Ofcom’s Sharon White has called on BT to engage in ‘open and constructive’ conversation with the regulator, warning ‘we’re not easily intimidated’.
White’s comments follow remarks made by BT boss Gavin Patterson, who threatened to take legal action should Openreach be split from the telecoms giant. Ofcom recently announced its digital communications review, with White explaining that structural separation is not the only option.
Speaking today in Westminster to the Culture, Media and Sport Committee, she said: ‘We’re looking at other options, not just structural separation. We’re not easily intimidated and we are driven to doing what’s best for the consumer. We don’t believe that Openreach is in a broken position but we would like to have an open and constructive evidence based conversation with BT about how Openreach has worked so far and whether there are reforms we can work on.
‘Functional separation has served the market very well, at the moment the issue is quality of service which is not a discrimination against their competition. Because BT’s business and consumers use different products from TalkTalk and Sky, is there scope for discrimination? We are keen to get more evidence on this. Would Openreach would invest more if it was a separate company? Structural separation is a non-trivial change and it is a seismic change and so when we come to a decision we will be looking at practical and legal issues.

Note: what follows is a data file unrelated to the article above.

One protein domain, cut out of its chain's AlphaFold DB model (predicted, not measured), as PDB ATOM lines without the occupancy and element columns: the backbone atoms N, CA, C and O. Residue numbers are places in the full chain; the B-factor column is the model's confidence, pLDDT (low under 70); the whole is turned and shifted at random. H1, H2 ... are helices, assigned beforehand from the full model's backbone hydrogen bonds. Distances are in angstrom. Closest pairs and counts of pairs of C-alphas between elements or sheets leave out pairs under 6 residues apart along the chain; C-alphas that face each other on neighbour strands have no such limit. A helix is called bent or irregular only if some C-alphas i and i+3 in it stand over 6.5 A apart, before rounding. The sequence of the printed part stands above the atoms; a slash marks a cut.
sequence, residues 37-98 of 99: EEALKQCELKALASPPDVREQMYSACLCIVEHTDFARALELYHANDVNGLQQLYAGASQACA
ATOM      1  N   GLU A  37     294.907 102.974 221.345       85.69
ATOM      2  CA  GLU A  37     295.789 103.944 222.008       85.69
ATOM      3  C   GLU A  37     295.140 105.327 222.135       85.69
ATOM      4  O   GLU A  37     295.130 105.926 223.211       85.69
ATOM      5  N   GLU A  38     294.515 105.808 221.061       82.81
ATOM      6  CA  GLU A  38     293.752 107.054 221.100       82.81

With regards to BT’s market dominance, White expressed concern for SME’s, claiming that more competition is needed within business to prevent the smaller enterprises from being ‘squeezed’.
She commented: ‘The reason for the review is that the market feels very different than it did 10 years ago and that is particularly due to the liberation of the global environment. BT’s dominance varies by sector and support for SME’s shows they are dominant in that market.
‘In the residential market there is much more competition. The question of BT’s dominance varies by market, we have been keen to see if consumers have been best served throughout. We want to see more competition in the business side. SME’s are being squeezed by the residential market and the big companies.’